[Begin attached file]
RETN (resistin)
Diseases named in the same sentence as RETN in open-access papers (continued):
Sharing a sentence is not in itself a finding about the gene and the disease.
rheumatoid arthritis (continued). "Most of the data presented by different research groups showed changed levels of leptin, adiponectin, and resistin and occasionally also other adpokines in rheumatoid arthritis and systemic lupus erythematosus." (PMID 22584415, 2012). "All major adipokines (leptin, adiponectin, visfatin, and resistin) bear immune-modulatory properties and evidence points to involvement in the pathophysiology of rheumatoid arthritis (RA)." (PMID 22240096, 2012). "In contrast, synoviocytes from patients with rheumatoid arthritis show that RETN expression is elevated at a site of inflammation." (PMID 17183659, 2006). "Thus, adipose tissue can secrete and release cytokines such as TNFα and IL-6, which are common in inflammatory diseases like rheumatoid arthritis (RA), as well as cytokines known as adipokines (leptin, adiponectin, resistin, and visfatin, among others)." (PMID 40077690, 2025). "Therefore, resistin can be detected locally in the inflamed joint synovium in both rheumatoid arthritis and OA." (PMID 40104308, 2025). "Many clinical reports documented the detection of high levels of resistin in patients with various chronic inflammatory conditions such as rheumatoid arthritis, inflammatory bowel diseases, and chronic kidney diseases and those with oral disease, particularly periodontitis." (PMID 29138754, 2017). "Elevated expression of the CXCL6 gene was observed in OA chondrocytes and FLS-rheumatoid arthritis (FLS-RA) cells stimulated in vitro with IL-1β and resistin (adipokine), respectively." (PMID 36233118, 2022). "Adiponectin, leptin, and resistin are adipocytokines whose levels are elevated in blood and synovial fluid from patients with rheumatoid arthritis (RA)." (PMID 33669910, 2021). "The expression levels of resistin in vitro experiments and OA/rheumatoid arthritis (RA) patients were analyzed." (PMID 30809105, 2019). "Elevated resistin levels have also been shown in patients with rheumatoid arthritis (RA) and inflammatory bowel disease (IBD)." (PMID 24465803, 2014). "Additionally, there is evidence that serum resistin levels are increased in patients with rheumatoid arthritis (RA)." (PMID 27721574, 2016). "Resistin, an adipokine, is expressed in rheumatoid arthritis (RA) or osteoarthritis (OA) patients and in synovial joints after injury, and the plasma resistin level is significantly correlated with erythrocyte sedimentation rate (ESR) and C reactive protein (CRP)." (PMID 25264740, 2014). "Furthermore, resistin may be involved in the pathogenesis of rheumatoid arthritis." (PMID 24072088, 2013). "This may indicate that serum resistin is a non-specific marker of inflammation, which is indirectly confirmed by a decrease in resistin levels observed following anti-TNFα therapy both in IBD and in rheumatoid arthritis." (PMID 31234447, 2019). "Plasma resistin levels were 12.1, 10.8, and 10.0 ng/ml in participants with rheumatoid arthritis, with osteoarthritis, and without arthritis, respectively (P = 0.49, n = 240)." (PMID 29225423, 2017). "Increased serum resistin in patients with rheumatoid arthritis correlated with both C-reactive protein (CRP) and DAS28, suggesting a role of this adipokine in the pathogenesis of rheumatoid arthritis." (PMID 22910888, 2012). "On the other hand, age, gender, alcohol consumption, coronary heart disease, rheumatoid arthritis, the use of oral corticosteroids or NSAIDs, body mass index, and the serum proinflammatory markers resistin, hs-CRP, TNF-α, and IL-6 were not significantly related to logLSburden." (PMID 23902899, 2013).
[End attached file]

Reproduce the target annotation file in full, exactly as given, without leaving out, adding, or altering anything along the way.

RETN (resistin)
Diseases named in the same sentence as RETN in open-access papers (continued):
Sharing a sentence is not in itself a finding about the gene and the disease.
rheumatoid arthritis (continued). "Most of the data presented by different research groups showed changed levels of leptin, adiponectin, and resistin and occasionally also other adpokines in rheumatoid arthritis and systemic lupus erythematosus." (PMID 22584415, 2012). "All major adipokines (leptin, adiponectin, visfatin, and resistin) bear immune-modulatory properties and evidence points to involvement in the pathophysiology of rheumatoid arthritis (RA)." (PMID 22240096, 2012). "In contrast, synoviocytes from patients with rheumatoid arthritis show that RETN expression is elevated at a site of inflammation." (PMID 17183659, 2006). "Thus, adipose tissue can secrete and release cytokines such as TNFα and IL-6, which are common in inflammatory diseases like rheumatoid arthritis (RA), as well as cytokines known as adipokines (leptin, adiponectin, resistin, and visfatin, among others)." (PMID 40077690, 2025). "Therefore, resistin can be detected locally in the inflamed joint synovium in both rheumatoid arthritis and OA." (PMID 40104308, 2025). "Many clinical reports documented the detection of high levels of resistin in patients with various chronic inflammatory conditions such as rheumatoid arthritis, inflammatory bowel diseases, and chronic kidney diseases and those with oral disease, particularly periodontitis." (PMID 29138754, 2017). "Elevated expression of the CXCL6 gene was observed in OA chondrocytes and FLS-rheumatoid arthritis (FLS-RA) cells stimulated in vitro with IL-1β and resistin (adipokine), respectively." (PMID 36233118, 2022). "Adiponectin, leptin, and resistin are adipocytokines whose levels are elevated in blood and synovial fluid from patients with rheumatoid arthritis (RA)." (PMID 33669910, 2021). "The expression levels of resistin in vitro experiments and OA/rheumatoid arthritis (RA) patients were analyzed." (PMID 30809105, 2019). "Elevated resistin levels have also been shown in patients with rheumatoid arthritis (RA) and inflammatory bowel disease (IBD)." (PMID 24465803, 2014). "Additionally, there is evidence that serum resistin levels are increased in patients with rheumatoid arthritis (RA)." (PMID 27721574, 2016). "Resistin, an adipokine, is expressed in rheumatoid arthritis (RA) or osteoarthritis (OA) patients and in synovial joints after injury, and the plasma resistin level is significantly correlated with erythrocyte sedimentation rate (ESR) and C reactive protein (CRP)." (PMID 25264740, 2014). "Furthermore, resistin may be involved in the pathogenesis of rheumatoid arthritis." (PMID 24072088, 2013). "This may indicate that serum resistin is a non-specific marker of inflammation, which is indirectly confirmed by a decrease in resistin levels observed following anti-TNFα therapy both in IBD and in rheumatoid arthritis." (PMID 31234447, 2019). "Plasma resistin levels were 12.1, 10.8, and 10.0 ng/ml in participants with rheumatoid arthritis, with osteoarthritis, and without arthritis, respectively (P = 0.49, n = 240)." (PMID 29225423, 2017). "Increased serum resistin in patients with rheumatoid arthritis correlated with both C-reactive protein (CRP) and DAS28, suggesting a role of this adipokine in the pathogenesis of rheumatoid arthritis." (PMID 22910888, 2012). "On the other hand, age, gender, alcohol consumption, coronary heart disease, rheumatoid arthritis, the use of oral corticosteroids or NSAIDs, body mass index, and the serum proinflammatory markers resistin, hs-CRP, TNF-α, and IL-6 were not significantly related to logLSburden." (PMID 23902899, 2013).